Inflation Trends and the RCF Inflation Scorecard – January 2023

January shows Lower and Higher Inflation

Peter Bernstein, Chief Economist,, 312-431-1540 x1515

The Current Situation

The January 2023 CPI was 6.4% higher than it was in January 2022, the lowest year-over-year reading since October 2021.  But that good news was overshadowed by 0.5% month-to-month increase in prices, the highest monthly change since June 2022.  Core CPI followed a similar pattern with year-over-year inflation dropping to 5.6%, its lowest level since late 2021, while the monthly price change was 0.4%, double the 0.2% monthly price increases that would produce annual inflation in the 2% range. 

In short, inflation is declining but the pace of decline slowed last month.  One factor is that motor fuel prices which had declined by nearly 25% in the last six months of 2022, increased 2.3% in January alone.  Another factor was the continued increase in the BLS measure of rents and owner equivalent rent, which each rose 0.7% in January and are up about 8 percent vs. a year ago.  We’ve discussed how the BLS housing cost measure doesn’t accurately reflect very recent trends in shelter prices.  But even if one excludes shelter from the CPI calculation, inflation would have been 0.4% in January and 5.6% vs. a year ago. 

The January data suggest that some of the low-hanging fruits of the inflation battle have been picked and that the path to the Fed’s 2% target may be slower and bumpier than we had hoped.

RCF’s Inflation Scorecard

RCF’s Inflation Scorecard is based on analysis of 20 different price series comprising 98% of the total consumer price index.  Each of these price series represents a portion of the CPI based on household spending patterns.  For example, food purchased for at-home consumption is about 8% of the typical consumer’s budget; it has a weight of 8.17 out of a total index of 100 as detailed later in this report.

Our scorecard presents two metrics to track month-to-month price increases.  The first metric is the share of the index for which inflation in the most recent month is rising (greater than the prior month’s inflation) vs. the share of the index for which inflation is falling (lower than the prior month) or prices fell (deflation).  Because deflation is showing up across more categories, we’ve added a separate measure of the total weight of deflation within the CPI index.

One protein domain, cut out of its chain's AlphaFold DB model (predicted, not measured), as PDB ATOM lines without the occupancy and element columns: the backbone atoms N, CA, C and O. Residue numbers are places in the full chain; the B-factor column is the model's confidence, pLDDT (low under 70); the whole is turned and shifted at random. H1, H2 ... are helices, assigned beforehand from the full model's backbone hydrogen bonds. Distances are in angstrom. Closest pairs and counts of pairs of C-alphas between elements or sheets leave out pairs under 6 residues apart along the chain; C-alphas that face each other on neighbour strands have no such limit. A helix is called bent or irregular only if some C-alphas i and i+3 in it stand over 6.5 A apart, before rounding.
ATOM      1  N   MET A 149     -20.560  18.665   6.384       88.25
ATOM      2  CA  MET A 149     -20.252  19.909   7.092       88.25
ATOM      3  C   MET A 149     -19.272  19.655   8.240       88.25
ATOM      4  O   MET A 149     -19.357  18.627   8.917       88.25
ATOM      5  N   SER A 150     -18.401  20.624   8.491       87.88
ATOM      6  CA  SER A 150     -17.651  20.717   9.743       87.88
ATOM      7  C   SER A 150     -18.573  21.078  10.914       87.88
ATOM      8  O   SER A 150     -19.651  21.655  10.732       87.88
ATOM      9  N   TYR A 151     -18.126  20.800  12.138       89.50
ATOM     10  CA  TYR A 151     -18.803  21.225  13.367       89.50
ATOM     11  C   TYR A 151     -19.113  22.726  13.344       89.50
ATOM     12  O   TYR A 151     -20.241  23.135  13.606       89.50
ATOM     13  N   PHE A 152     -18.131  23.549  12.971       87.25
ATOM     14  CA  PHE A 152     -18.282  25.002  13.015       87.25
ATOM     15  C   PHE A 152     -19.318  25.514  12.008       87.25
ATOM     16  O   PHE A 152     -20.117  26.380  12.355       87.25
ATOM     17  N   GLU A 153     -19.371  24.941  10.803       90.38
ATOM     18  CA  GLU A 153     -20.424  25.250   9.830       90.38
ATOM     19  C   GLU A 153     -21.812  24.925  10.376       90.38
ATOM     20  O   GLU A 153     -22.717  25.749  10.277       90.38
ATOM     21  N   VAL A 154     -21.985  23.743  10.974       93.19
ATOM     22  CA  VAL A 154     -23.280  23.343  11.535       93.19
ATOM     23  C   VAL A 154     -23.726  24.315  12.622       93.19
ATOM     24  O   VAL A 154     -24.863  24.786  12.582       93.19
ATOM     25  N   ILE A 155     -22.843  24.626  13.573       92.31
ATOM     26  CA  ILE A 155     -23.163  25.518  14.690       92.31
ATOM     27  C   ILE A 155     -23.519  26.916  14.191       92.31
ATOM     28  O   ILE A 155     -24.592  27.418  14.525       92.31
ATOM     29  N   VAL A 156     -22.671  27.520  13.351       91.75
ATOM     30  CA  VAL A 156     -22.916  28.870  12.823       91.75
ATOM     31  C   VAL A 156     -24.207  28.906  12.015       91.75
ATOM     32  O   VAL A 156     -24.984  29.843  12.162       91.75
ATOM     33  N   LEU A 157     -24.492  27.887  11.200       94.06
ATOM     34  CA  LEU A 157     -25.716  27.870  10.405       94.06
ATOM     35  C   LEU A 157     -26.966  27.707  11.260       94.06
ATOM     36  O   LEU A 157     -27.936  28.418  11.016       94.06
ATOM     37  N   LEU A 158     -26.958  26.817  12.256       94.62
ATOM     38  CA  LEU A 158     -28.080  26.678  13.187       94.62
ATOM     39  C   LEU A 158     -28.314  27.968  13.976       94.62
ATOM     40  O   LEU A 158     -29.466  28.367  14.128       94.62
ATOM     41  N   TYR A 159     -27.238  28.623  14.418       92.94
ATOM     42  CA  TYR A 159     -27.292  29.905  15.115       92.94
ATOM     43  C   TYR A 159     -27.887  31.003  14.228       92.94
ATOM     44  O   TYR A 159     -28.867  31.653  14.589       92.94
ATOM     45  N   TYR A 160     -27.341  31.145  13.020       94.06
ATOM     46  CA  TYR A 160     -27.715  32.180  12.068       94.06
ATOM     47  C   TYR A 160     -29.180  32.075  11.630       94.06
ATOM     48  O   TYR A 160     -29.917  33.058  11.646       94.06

Our second metric is the share of the index for which the most recent month’s inflation exceeded 0.2%, a monthly rate that corresponds closely to the Federal Reserve’s target inflation rate of 2% per year.   

RCF’s January Scorecard is a mix of good and bad news.  The good news is that 58.2% of the weighted CPI index showed falling inflation or deflation (falling prices) in January.  That’s a meaningful improvement over the 41% value of falling inflation or deflation in December.  

But the bad news is that 80% of the weighted CPI had inflation above 0.2%.  Thus, most of the components of the CPI have a pace of price increases above the Fed’s 2% target, the highest share for this metric since last August.  One month of inflation data is not a trend but so far, 2023 is not off to a good start.

RCF Inflation Scorecard: January 2023

Analysis of Individual Components of the Consumer Price Index

Sources: Bureau of Labor Statistics and RCF Calculations 1. Inflation direction indicates whether monthly inflation in January was higher or lower than monthly inflation in December.  Deflation means prices fell in January compared to December.


  • Food prices have probably replaced gasoline prices as consumers’ biggest headache.  The food at home price measure is up 11.3% vs. a year ago, and the food away from home measure is up 8.2%.  At a finer level of detail, egg prices are up 70% year over year. 
  • Rent and owner’s equivalent rent inflation is still high with both up 0.7% in January.  But that’s an improvement on the 0.8% increase in December.  We expect to see rent inflation continue to trend down as softness in housing prices filters down to the apartment market. 
  • Vehicle price inflation is dropping with used cars and truck prices down 1.9% in January and down 11.6% compared to January 2022. 
  • While gasoline prices get a lot of attention, household energy represents almost as large a portion of the typical consumer’s budget.  And whereas motor fuel prices are up just 1.9% year-over-year, household energy prices are up 15.8%. 
  • In a twist from historical trends, medical care is helping to keep a lid on inflation.  Medical care prices fell 0.4% in January and are up just 3.1% compared to a year ago.